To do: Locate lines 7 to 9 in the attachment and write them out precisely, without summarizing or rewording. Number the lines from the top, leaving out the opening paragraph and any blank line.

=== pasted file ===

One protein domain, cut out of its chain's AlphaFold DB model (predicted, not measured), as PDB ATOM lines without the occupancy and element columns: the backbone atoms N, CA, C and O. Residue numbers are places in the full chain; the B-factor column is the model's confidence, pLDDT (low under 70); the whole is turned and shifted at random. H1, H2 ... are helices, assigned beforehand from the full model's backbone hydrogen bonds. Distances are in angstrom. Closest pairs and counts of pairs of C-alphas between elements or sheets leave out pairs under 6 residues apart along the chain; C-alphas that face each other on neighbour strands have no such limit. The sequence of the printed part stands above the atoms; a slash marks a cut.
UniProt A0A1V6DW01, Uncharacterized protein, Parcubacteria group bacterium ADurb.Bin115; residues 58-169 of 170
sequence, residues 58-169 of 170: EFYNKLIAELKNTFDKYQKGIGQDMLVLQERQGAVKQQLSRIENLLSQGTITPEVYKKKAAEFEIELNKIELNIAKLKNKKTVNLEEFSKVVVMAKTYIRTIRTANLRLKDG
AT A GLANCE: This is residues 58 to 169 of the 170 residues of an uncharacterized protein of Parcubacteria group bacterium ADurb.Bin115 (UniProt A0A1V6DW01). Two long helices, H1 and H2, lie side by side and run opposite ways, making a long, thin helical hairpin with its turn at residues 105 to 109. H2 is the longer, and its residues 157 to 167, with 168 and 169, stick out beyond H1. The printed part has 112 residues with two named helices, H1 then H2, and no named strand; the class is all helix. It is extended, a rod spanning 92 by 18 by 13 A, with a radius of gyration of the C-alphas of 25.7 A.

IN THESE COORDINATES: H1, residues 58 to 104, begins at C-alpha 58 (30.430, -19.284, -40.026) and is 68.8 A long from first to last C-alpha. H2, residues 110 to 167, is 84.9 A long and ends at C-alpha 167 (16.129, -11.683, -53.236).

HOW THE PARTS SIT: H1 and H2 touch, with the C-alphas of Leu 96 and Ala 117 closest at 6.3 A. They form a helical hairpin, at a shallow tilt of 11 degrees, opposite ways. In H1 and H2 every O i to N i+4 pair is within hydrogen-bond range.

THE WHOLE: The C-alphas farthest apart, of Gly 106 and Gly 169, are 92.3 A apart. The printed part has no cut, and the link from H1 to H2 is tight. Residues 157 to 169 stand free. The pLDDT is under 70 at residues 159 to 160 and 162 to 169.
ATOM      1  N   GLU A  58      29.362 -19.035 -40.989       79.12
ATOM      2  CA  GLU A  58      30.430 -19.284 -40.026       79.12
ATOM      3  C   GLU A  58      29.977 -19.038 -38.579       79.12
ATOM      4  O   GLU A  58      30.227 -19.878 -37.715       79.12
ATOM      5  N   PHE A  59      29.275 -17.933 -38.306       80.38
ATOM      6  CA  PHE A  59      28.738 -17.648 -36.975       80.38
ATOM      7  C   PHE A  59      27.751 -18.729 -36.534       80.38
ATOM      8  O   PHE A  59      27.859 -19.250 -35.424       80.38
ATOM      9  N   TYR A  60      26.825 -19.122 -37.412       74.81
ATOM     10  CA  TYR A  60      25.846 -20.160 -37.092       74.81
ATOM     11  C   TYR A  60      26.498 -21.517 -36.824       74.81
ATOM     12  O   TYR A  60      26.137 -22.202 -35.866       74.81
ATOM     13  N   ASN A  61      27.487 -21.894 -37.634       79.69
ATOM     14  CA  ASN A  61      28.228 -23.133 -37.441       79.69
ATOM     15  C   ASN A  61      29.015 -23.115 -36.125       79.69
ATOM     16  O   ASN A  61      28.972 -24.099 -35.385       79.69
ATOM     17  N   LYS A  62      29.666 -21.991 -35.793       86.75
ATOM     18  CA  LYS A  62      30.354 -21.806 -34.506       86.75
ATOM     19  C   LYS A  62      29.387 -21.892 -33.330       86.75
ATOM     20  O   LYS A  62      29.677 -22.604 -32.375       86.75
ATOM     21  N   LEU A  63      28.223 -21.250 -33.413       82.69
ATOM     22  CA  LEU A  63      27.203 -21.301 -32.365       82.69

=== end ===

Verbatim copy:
ATOM      1  N   GLU A  58      29.362 -19.035 -40.989       79.12
ATOM      2  CA  GLU A  58      30.430 -19.284 -40.026       79.12
ATOM      3  C   GLU A  58      29.977 -19.038 -38.579       79.12